|Budget Amount *help
¥3,500,000 (Direct Cost: ¥3,500,000)
Fiscal Year 2002: ¥1,200,000 (Direct Cost: ¥1,200,000)
Fiscal Year 2001: ¥2,300,000 (Direct Cost: ¥2,300,000)
The development of plants depends largely on the cell division activity that is simultaneously controlled by the inherited program of ontogenesis and by environmental conditions. Eukaryotic cells undergo the sequential series of events when they divide, and the proper progression of cell division through the cell cycle requires the coordinated activation of serine/threonine protein kinases called cyclin-dependent kinases (CDKs). The CDKs bind to regulatory subunit, cyclins, which drive progression through the cell-division cycle. CDK activity is controlled by a variety of mechanisms, including binding to cyclins and phosphorylation by the CDK-activating kinase. In addition, a family of low-molecular-weight proteins, designated CDK inhibitors (CKIs), inhibits CDK activity by physically association with the monomer of CDK or the cyclin/CDK complexes. In mammals, two different CKI families can be distinguished on the basis of their mode of action and sequence similarity: the INK4 and the Kip/Cip families. The Kip/Cip family comprises three gene products: p21^<cip1>, p27^<kip1>, and p57^<kip2>. These CKIs bind to the cyclin/CDK complexes. In plants, seven genes, designated Kip-related proteins (KRPs), have been found in Arabidopsis and these genes share sequence similarity with the mammalian p27^<kip1>.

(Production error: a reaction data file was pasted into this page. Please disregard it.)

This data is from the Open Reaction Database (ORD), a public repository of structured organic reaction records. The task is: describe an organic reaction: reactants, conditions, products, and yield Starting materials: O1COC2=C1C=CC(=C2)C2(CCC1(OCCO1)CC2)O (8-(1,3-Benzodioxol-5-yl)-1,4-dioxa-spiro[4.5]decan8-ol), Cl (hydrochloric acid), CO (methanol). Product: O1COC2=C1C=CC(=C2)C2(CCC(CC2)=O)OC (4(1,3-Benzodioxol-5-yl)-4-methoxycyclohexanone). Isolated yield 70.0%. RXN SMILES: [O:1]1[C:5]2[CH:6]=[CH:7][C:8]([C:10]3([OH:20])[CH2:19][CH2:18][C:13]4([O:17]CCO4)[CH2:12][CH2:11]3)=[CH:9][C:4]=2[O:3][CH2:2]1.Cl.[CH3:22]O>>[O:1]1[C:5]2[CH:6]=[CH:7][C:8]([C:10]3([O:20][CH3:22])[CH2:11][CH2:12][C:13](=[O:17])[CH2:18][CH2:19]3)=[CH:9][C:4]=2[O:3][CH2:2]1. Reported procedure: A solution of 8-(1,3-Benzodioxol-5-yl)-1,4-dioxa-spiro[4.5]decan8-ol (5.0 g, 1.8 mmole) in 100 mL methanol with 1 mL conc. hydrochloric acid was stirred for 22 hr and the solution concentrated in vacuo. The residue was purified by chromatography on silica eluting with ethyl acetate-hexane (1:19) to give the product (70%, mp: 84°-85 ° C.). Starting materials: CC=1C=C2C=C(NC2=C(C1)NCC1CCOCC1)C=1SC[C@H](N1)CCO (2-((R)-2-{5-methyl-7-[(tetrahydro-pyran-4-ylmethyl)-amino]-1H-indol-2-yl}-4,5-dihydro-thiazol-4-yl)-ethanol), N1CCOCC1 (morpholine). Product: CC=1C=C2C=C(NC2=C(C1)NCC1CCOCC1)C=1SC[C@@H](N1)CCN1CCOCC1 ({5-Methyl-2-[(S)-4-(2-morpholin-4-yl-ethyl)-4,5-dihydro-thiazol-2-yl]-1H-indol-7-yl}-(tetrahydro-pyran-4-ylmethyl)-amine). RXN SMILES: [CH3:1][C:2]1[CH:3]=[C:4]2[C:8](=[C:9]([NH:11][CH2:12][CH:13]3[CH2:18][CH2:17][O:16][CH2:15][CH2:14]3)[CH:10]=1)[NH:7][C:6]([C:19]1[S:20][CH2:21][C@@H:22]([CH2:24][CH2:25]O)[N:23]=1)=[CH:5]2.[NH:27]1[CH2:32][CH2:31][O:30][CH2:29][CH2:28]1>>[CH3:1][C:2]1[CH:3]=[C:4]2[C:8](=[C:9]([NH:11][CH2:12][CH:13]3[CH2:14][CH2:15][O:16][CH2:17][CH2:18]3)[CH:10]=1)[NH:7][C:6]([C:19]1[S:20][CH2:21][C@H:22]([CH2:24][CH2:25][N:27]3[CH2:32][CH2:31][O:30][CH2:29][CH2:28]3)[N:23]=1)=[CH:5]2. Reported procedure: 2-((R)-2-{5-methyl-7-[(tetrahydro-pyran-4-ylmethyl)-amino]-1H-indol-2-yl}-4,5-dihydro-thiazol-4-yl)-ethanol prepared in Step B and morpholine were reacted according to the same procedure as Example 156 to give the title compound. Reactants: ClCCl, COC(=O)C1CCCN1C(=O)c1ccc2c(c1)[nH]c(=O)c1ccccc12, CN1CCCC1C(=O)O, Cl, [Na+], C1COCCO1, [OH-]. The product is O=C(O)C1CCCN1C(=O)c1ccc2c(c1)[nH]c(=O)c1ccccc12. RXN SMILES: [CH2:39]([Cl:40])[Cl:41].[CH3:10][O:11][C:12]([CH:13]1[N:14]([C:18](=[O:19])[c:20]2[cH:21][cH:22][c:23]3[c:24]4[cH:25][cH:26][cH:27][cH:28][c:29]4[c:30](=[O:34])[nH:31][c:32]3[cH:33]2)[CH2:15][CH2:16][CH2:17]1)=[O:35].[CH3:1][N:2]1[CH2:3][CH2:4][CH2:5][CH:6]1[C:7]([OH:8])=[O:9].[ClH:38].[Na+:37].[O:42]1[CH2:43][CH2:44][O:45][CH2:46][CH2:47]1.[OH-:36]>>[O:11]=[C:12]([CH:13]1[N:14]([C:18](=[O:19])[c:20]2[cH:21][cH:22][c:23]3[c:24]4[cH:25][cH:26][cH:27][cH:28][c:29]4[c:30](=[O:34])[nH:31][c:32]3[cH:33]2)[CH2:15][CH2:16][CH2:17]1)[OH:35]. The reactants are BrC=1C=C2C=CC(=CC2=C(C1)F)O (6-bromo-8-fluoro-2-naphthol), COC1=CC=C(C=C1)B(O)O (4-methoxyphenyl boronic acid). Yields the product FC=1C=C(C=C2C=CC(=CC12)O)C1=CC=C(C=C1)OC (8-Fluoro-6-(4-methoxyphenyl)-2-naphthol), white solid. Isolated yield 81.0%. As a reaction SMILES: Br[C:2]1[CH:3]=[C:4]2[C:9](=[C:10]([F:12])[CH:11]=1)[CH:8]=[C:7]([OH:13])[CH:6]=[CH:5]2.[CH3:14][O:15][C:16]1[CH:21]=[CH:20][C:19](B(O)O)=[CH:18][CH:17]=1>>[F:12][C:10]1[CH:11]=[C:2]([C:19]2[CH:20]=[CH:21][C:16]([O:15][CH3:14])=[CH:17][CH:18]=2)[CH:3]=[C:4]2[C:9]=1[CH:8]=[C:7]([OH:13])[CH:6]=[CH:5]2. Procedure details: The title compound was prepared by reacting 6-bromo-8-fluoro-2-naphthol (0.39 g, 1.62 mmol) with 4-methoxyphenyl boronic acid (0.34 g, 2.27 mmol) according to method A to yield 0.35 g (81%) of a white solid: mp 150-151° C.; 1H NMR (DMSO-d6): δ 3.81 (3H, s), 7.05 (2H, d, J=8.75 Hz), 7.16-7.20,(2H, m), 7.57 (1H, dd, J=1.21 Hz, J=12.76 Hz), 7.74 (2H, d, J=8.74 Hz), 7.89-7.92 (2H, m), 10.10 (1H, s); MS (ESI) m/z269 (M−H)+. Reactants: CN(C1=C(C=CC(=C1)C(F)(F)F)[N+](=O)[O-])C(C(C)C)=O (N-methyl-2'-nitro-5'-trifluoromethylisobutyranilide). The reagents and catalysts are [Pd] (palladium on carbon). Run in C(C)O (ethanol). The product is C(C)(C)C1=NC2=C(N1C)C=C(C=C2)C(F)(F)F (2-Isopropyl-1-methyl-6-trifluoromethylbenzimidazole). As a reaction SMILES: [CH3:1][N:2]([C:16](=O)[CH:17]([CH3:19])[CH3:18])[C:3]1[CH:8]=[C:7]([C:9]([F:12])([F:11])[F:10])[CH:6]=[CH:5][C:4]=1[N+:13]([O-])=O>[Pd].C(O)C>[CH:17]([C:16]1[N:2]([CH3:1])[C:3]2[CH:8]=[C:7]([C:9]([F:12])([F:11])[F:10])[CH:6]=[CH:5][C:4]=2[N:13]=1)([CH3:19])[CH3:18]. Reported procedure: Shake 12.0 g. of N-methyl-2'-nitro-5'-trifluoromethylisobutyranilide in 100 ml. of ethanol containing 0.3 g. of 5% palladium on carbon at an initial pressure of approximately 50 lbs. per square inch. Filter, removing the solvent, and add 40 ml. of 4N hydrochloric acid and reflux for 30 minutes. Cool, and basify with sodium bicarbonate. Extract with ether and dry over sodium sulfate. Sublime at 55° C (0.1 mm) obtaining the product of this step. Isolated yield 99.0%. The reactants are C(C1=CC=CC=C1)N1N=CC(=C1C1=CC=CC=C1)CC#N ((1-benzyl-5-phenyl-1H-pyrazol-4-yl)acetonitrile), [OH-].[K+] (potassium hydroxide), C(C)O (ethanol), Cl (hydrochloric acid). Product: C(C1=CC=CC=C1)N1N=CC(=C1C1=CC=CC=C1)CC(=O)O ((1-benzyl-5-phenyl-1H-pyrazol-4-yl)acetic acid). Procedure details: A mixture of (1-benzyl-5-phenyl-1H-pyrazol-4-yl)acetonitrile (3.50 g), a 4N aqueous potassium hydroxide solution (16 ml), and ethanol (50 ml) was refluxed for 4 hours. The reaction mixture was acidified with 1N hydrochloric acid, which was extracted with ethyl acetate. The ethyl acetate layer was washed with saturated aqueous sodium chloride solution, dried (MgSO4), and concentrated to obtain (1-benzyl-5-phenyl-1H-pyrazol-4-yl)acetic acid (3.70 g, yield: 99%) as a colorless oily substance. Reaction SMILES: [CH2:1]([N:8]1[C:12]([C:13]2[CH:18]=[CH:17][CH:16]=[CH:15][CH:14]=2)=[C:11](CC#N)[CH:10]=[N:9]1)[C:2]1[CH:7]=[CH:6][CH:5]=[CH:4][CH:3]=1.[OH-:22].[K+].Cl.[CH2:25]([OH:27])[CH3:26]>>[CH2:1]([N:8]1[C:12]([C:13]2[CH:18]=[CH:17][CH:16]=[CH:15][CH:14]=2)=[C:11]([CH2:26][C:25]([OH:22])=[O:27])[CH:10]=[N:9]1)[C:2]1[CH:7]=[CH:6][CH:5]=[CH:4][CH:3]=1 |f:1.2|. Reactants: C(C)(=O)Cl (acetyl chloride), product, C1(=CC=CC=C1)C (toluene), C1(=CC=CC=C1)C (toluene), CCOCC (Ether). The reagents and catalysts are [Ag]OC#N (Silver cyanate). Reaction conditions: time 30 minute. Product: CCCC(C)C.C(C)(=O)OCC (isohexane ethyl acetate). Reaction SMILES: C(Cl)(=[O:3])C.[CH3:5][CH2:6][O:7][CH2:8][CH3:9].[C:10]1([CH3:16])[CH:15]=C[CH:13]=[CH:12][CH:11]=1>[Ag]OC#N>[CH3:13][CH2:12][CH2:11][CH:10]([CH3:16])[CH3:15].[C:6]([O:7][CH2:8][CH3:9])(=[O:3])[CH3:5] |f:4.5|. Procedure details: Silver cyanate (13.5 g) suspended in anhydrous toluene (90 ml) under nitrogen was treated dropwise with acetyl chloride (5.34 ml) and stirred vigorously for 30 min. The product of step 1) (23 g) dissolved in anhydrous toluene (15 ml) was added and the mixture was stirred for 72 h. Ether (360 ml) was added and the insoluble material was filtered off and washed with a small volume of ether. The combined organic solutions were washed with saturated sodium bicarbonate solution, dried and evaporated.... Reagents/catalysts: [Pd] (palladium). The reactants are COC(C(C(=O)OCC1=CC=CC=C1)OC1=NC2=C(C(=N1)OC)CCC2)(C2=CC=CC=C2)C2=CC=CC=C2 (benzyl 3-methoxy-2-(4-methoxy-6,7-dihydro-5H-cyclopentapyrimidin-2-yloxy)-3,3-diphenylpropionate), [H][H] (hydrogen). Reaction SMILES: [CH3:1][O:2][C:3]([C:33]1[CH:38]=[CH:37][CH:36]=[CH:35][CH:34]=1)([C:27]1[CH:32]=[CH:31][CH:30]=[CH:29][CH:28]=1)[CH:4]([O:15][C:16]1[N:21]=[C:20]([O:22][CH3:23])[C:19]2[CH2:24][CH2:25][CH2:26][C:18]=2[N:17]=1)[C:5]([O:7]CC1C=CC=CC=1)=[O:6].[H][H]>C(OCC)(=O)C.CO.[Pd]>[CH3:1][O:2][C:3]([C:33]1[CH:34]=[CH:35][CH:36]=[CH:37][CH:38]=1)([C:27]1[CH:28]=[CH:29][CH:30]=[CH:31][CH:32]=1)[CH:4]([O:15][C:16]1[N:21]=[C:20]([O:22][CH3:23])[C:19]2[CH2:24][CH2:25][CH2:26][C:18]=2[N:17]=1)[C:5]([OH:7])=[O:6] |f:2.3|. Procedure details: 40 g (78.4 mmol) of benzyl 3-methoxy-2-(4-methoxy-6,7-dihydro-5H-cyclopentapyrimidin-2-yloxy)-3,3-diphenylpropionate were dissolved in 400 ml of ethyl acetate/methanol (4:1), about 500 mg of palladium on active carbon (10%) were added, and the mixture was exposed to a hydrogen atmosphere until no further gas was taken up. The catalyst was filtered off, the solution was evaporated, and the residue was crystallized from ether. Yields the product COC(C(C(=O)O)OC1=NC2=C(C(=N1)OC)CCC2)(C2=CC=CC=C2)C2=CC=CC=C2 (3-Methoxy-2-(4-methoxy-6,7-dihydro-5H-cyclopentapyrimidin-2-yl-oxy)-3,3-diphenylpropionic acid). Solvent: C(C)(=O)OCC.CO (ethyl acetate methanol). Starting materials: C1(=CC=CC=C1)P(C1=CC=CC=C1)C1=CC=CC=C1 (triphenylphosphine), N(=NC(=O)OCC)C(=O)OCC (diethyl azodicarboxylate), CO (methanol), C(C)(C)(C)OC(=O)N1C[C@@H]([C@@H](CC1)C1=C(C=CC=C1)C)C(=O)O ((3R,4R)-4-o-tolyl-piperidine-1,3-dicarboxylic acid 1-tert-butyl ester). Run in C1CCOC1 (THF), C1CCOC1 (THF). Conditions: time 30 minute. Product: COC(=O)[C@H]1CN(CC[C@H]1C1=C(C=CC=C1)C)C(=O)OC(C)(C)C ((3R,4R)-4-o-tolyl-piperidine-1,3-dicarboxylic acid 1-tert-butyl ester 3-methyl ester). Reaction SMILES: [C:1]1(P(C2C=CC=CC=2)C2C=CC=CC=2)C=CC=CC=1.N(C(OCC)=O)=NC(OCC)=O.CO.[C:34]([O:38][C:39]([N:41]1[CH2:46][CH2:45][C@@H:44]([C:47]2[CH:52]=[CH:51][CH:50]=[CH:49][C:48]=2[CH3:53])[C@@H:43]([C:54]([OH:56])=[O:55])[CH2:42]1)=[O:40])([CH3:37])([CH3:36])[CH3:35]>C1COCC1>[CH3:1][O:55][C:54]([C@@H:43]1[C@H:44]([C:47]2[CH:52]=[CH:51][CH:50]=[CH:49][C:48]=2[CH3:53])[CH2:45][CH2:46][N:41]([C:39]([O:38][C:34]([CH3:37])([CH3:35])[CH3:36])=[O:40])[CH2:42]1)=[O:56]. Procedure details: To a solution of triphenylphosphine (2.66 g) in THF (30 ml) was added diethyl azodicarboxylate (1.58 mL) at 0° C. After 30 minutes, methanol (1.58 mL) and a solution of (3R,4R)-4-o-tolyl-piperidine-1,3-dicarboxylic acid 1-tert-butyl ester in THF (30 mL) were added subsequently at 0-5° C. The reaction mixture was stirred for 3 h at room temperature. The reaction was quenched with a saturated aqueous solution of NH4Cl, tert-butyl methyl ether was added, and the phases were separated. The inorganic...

In this study, the biochemical analysis of KRP proteins was conducted to characterize their functions. With the exception of KRP7, all KRPs interact with cyclin/CDK complexes but none interact with cyclin and CDK protein alone using in vitro binding assay. We have purified three recombinant KRP proteins from E. coli. These proteins have inhibitory property on the kinase activity of Arabidopsis CyclinD2/CDKA complex, which is purified from insect cells, in a different dose-dependent manner.